How Weatherproof Speakers Work

Weatherproof speakers are quite similar to the type you'll find in your home, though they're likely to be made from different materials and sealed tightly to prevent excess moisture from ruining them.

You're at a theme park. The smell of funnel cakes has your mouth watering. Hundreds of happy people are walking in all directions around you. As you turn the corner, suddenly you brush up against the fronds of a giant jungle fern. The sounds of drums seem to come from off in the distance, and exotic birds of all kinds chirp and squawk from the trees. You look up, hoping to spot the vibrant plumage of a macaw, but instead see the corner of a carefully camouflaged speaker. Next to you, another speaker camouflaged as a rock provides the sound of a rushing river.

You chuckle to yourself as you've figured out the secret, and marvel at the time and effort put into making the environment so immersive. And then suddenly it strikes you -- this expensive electronic equipment stays outside all day, every day. What keeps it from shorting out when it rains? For that matter, these speakers are out in the blistering heat in summer and the freezing cold of winter. Why do they still work so well, despite their exposure to the elements?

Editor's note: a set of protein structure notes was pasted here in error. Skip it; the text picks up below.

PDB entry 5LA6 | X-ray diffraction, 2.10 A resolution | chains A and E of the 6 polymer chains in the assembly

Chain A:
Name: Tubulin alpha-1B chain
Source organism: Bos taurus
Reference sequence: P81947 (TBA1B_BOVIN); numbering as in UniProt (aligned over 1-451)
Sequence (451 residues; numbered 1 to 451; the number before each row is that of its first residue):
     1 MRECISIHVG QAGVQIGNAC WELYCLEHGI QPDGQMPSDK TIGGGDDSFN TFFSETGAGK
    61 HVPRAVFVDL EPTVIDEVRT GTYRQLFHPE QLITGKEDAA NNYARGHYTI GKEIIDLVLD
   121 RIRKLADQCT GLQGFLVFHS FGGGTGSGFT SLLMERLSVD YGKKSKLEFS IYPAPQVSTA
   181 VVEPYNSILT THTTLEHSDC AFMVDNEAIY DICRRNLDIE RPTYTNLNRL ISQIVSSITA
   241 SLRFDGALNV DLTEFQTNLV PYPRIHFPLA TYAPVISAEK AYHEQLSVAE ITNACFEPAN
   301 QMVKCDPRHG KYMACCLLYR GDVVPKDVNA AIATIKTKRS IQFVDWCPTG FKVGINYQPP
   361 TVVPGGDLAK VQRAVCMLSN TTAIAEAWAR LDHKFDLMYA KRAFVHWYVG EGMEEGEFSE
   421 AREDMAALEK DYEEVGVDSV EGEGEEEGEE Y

Two interesting cultural shifts have given us much better options for enjoying music outdoors. One is evolution in consumer electronics toward portable devices, as evidenced by the increase of popular devices on the market such as smartphones, tablets and MP3 players. Second is the rising popularity of a consumer category called outdoor living. Sunrooms, cupolas, decks, gardens, patios and poolside cabanas have become a more common part of home life. Audio equipment has followed suit to meet these consumer demands.

Speakers and sound systems are now manufactured to be outdoors 24/7, thanks to advanced materials technology. But underneath the weatherproofing, the speakers themselves aren't much different from the type you have in your living room. In fact, they operate on the very same principles. A speaker's job is to take electrical signals and turn them into the mechanical energy that creates a disturbance in the air that we can hear.